Updated: Nov 28
For the longest time, my eating disorder was a coping mechanism and a desperate attempt at having some form of control over my life.
At the time, my life felt very out of control (read: parents going through divorce, one parent was in jail, I moved to a new country on the other side of the world all by myself, etc.- you get the picture.)
Controlling my food gave me something to have control over - nothing says control like counting almonds, right? - that is until I would lose control and be face-first in a tub of ice cream.
Furthermore, I thought that if I could control my food and the way my body looked - I could in theory control other areas or outcomes of my life, too.
If I made sure I was thin, I would be safe from ridicule and not be teased by others.
If I made sure I was skinny, I could make all the guys like me and get a boyfriend.
If I were rail thin like a model, I would be taken more seriously at my job (I worked in fashion at the time) and be more likely to get promoted or be given a raise.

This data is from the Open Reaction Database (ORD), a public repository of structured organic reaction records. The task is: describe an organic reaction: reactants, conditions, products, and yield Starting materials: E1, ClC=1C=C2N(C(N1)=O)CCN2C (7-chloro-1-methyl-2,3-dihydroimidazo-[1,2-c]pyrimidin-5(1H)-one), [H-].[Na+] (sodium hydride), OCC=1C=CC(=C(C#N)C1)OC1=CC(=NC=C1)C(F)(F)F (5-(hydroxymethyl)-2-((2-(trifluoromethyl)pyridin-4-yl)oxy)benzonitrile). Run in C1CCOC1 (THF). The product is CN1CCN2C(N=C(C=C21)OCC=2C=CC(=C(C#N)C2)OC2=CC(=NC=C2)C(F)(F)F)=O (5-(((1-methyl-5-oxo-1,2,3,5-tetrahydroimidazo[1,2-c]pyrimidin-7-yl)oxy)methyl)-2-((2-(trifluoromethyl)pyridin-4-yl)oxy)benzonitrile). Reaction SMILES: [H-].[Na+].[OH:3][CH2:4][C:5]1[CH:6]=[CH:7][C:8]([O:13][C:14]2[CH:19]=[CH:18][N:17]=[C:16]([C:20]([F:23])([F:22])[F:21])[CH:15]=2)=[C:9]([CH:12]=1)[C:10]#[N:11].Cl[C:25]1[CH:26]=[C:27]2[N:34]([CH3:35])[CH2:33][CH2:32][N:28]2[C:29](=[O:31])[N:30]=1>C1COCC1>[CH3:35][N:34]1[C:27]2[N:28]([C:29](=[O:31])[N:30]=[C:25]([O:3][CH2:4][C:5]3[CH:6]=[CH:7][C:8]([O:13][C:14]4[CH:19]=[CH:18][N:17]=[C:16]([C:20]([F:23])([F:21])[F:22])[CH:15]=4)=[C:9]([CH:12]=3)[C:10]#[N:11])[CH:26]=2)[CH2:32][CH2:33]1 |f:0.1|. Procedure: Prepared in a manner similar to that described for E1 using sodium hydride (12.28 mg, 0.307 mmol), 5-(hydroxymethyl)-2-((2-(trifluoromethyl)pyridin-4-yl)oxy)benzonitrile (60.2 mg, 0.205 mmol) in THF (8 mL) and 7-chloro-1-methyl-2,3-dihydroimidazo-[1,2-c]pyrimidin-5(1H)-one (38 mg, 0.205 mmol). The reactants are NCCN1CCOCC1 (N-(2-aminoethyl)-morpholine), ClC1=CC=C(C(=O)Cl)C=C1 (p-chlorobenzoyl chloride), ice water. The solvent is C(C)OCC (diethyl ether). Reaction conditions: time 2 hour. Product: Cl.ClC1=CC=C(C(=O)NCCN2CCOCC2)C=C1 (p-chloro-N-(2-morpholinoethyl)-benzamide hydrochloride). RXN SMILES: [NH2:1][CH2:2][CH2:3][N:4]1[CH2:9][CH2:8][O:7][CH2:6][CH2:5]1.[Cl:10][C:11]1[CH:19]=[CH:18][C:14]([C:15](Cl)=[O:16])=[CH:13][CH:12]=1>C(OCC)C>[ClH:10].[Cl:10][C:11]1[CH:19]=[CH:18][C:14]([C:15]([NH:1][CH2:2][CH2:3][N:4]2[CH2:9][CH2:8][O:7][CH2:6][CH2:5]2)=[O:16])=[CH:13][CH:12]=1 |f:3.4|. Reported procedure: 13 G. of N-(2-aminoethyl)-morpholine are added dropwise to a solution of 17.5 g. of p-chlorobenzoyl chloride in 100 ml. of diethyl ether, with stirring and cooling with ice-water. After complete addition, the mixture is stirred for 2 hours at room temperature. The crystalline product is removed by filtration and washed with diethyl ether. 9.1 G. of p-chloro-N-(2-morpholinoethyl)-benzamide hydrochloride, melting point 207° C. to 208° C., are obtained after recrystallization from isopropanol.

If I made sure my body and food were perfectly put together, no one would know that my life was a huge mess.
If I had an amazing body, people would respect me, accept me, be jealous of me, and I would finally be happy.
At the end of the day, it didn't matter what size I was. It wasn't stopping my parents from divorcing, it wasn't making men or women like me more, and no matter how perfect my food looked - my life was imperfect.
The thing is, no matter what size we are or what our food looks like, we have absolutely no control over some of the things that happen in our lives or how other people see us.
We can not make someone feel or perceive us a certain way, no matter what we do.
When I ask my clients why controlling their weight is so important, so much of the reason is because of trying to control the way other people perceive or judge them. And while our society does make assumptions based on weight and appearance, at the end of the day, we really have no control over other people's judgment, ever.
We can not control what we can not control. And our pursuit of controlling the uncontrollable typically leaves us empty and exhausted.
Inner peace does not come from controlling things outside of yourself - including how your body looks.
So what are you trying to control by trying to control your food and weight?
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